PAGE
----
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Billiards - historic rules / hazard + cannon limit

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  • Billiards - historic rules / hazard + cannon limit

    I've been reading up on how the rules of Billiards developed to the ones currently in use starting from about 1900.
    Got quite some details, but what I did not come across was on when the 75 cannon or 15 hazard limit were introduced.

    Any further insight on this would be appreciated

  • #2
    Not really my area, but I have some information which may help.

    The consecutive hazard limit has been in and out of the game on several occasions. It seems to have first been reduced to 15 as an experimental measure applicable to the amateur championship only in 1931. Although not adopted as a general rule at this time, the professionals picked it up and used it for their competitions from 1939, although it went back to 25 hazards in 1959. The occasion you are probably looking for is the change in 1964 which specified a 15 hazard limit (both winning and losing), and although the winning hazard limit was progressively reduced to the current two pots from the spot, the losing hazard limit has remained in place at this level since that date.

    The limit on consecutive cannons was raised from 35 to 75 on 1st September 1970.

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    • #3
      Thanks 100-uper

      this would make my timeline as follows:

      1885: first meeting of the professionals to agree on common rules
      1889: push shot outlawed, red ball to centre spot after two spot pots
      1890: definition of standard pocket size
      1902: red ball to middle spot after two pots from pyramid spot (in case the top spot is covered)
      1907: cradle / anchor cannon outlawed
      1902: two misses in succession outlawed
      1927: consecutive hazards limited to 25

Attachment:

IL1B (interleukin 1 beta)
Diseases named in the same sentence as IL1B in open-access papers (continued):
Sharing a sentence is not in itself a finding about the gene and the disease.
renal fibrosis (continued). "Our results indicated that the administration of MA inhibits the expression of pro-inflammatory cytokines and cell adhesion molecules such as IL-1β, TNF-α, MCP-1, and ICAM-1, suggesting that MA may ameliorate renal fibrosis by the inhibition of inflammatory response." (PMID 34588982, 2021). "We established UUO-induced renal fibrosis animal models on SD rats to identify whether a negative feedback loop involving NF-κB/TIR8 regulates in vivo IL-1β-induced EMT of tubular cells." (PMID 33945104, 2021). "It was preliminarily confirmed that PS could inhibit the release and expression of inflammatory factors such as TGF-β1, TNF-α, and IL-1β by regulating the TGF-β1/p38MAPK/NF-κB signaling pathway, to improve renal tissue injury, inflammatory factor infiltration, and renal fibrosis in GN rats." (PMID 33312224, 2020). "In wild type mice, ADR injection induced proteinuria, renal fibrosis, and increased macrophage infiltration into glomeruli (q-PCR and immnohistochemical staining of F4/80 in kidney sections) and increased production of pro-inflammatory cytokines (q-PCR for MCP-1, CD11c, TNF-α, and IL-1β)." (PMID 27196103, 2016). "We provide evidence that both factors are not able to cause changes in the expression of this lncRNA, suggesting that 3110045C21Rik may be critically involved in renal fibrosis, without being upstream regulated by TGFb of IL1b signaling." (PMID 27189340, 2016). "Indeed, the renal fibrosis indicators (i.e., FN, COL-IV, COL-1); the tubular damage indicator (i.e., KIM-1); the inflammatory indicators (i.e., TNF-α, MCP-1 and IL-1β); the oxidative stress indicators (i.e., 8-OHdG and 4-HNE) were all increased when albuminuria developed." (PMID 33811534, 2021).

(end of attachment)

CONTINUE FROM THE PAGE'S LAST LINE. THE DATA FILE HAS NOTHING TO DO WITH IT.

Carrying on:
1929: after 35 consecutive direct cannons, an indirect cannon has to be played
      1930: opponent white being placed on spot in the middle of the D after 25 hazards (if it was off table at the beginning of the break)
      1932: introduction of baulk line rule (once every 200 points)
      1935: change of baulk line rule (between 180 and 200 points for pro's, every 400 points for am's)
      1960: 15 consecutive spot pots allowed (i guess before red goes to the centre spot)
      1964: red ball always spotted on the top spot, consecutive hazards limited to 15
      1968: spot pots reduced to 5, then red placed on the centre spot
      1970: limit on consecutive cannons raised to 75
      1978: spot pots reduced to 2 (pro's)
      1979: spot pots reduced to 3 (am's)
      1983: spot pots reduced to 2 (am's)


      It's kinda annoying that the pro's tended to make up their own rules for their matches and most time you never know whether they ended up in official rules or not. For example: 1931 Gold Cup tournament was played with a 75 cannon limit. In 1940, Lindrum had a break of 3361 under a consecutive cannon and hazard limit of 15. No one liked the baulk line rule for match play and so on. Not to mention the spot-barred and all-in rules back when John Roberts was playing ...

      But nevertheless it's interesting to see how late even fundamental changes (the number of allowed spot pots and cannons) were made. In fact this makes Michael Ferreira's record break uncomparable to current records as he was still allowed 5 spot pots in 1978.
      Last edited by Redphex; 5th June 2013, 04:53 PM.

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      • #4
        I would say that the start of your list (1885) was the formation of the Billiard Association rather than the first meeting of the professionals to agree on common rules. They met in 1870, together with table manufacturers, to agree "championship" rules, and the same parties agreed "common" rules in 1872.

        There is a continuing tradition of professionals playing to rules which were different to those officially issued by the amateur governing body. Snooker as well as billiards. Even today, the "baulk-line" rule is used in some competitions at billiards, and not many amateur snooker leagues apply the "miss" rule.

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